D. No person shall buy, barter, trade, or sell, within this state, any furbearing animal, game animal, or game fish, or any part thereof, acquired from a source within or outside of this state unless at the time and place of each such sale, the seller shall possess an invoice signed by the person from whom said seller purchased said animals or fish, which shall contain a statement of the source from which said animals or fish were acquired, and the species and quantity of each species, or parts thereof, delivered to said seller.
E. Persons who have obtained legal possession of wildlife or parts of wildlife after being given to the person for taxidermic preparation or processing of the meat for consumption shall be permitted to dispose of such, unless otherwise prohibited by law, under rules established by the Oklahoma Wildlife Conservation Commission.
F. The animal, bird, fish, or part thereof shall be confiscated by the arresting authority and forwarded to the Commission to be held until the matter is resolved. If a person violating the provisions of this section is convicted, the Commission shall retain and properly dispose of the confiscated animal, bird, fish, or part thereof. If a person accused of violating the provisions of this section is acquitted, the confiscated animal, bird, fish, or part thereof shall be returned to the possession of the person from whom it was confiscated.
G. The first violation of any of the provisions of this section shall be punishable by a fine of not less than One Hundred Dollars ($100.00), nor more than Five Hundred Dollars ($500.00), or by imprisonment in the county jail for a period not less than ten (10) days nor more than sixty (60) days, or by both said fine and imprisonment.
Subsequent violations of the provisions of this section shall be punishable by a fine of not less than One Thousand Dollars ($1,000.00), or by imprisonment in the county jail for a period not less than ten (10) days nor more than sixty (60) days, or by both said fine and imprisonment.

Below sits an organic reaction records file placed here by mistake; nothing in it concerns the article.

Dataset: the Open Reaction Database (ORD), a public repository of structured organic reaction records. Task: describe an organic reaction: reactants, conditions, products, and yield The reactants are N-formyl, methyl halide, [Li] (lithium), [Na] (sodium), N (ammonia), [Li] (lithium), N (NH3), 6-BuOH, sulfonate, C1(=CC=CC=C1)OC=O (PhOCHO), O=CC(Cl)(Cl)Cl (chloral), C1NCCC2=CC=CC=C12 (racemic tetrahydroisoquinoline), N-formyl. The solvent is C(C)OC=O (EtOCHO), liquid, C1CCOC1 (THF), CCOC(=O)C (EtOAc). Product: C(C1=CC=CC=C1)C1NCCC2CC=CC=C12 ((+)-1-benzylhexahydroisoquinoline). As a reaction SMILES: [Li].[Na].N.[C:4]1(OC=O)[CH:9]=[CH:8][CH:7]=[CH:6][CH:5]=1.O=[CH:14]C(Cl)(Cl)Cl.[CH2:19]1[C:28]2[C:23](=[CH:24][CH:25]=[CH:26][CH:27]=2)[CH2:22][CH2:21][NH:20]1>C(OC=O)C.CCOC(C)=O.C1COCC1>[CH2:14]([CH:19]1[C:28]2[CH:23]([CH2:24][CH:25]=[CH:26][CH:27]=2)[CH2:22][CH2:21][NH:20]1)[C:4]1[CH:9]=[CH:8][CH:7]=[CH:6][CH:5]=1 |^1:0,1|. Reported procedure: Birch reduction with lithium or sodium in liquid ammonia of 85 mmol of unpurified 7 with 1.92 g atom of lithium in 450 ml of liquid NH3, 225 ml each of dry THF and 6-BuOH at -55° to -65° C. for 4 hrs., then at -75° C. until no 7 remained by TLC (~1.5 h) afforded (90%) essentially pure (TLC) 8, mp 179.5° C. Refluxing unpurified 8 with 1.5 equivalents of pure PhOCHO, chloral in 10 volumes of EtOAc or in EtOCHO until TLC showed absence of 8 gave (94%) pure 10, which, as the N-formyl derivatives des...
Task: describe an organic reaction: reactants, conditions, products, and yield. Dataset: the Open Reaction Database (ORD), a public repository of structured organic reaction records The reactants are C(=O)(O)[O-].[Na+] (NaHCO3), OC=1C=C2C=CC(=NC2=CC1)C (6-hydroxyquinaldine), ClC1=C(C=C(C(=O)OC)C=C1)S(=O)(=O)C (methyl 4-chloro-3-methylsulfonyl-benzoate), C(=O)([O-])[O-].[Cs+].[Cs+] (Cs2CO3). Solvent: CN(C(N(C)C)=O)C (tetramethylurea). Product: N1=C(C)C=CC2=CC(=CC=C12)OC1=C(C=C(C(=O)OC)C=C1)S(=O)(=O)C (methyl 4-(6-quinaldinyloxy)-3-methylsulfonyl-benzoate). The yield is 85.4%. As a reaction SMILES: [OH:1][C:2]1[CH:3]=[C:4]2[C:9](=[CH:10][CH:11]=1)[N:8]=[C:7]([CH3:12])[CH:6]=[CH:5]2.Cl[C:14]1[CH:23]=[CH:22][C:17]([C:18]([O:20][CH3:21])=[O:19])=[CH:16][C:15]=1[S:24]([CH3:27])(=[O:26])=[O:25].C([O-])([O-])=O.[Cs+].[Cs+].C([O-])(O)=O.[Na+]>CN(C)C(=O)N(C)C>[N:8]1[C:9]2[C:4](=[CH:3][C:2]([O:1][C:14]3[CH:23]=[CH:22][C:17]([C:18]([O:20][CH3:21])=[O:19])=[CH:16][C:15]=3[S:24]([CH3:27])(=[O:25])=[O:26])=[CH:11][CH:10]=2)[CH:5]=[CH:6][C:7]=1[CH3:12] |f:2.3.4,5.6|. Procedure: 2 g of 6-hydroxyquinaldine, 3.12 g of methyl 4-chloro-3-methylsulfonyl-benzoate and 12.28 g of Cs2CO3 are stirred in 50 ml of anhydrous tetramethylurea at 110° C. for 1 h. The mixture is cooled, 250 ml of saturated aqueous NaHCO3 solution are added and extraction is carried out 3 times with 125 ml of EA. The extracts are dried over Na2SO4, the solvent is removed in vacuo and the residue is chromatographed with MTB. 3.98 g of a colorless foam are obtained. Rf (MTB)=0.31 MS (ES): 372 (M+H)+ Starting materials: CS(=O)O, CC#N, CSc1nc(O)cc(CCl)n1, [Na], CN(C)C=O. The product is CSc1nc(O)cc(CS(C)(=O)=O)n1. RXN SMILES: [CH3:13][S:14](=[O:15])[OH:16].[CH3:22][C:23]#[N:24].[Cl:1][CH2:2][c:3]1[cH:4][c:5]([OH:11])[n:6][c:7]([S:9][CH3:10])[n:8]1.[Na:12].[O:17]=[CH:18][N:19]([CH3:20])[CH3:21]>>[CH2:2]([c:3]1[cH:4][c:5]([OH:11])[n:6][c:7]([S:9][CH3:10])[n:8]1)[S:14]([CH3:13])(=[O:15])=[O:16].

Laws 1974, SB 144, c. 17, § 7-503, emerg. eff. April 8, 1974; Amended by Laws 1979, HB 1450, c. 194, § 1, eff. October 1, 1979; Amended by Laws 1983, HB 1332, c. 93, § 1, emerg. eff. July 1, 1983; Amended by Laws 1991, HB 1619, c. 182, § 54, eff. September 1, 1991; Amended by Laws 1994, HB 1921, c. 318, § 17, emerg. eff. June 8, 1994; Amended by Laws 1996, HB 2177, c. 135, § 4, emerg. eff. July 1, 1996; Amended by Laws 2000, HB 2326, c. 122, § 2, eff. November 1, 2000 (superseded document available); Amended by Laws 2003, HB 1565, c. 96, § 1, eff. November 1, 2003 (superseded document available).
Citationizer© Summary of Documents Citing This Document
CiteNameLevelOklahoma Session Laws - 2000
2000 O.S.L. 122, 2000 O.S.L. 122,[HB 2326] - An Act relating to game and fish; amending 29 O.S. 1991, Section 5-411, (29 O.S. Supp. 1999, Section 5-411), which relates to hunting, buying or selling certain species; allowing certain persons to sell legally obtained hide, antlers, or horns, etc.Discussed at Length
Citationizer: Table of Authority
CiteNameLevelTitle 29. Game and Fish
29 O.S. 7-503,"Prohibitions on Certain Buying, Bartering, Trading, Selling or Offering, or Exposing for Sale."Cited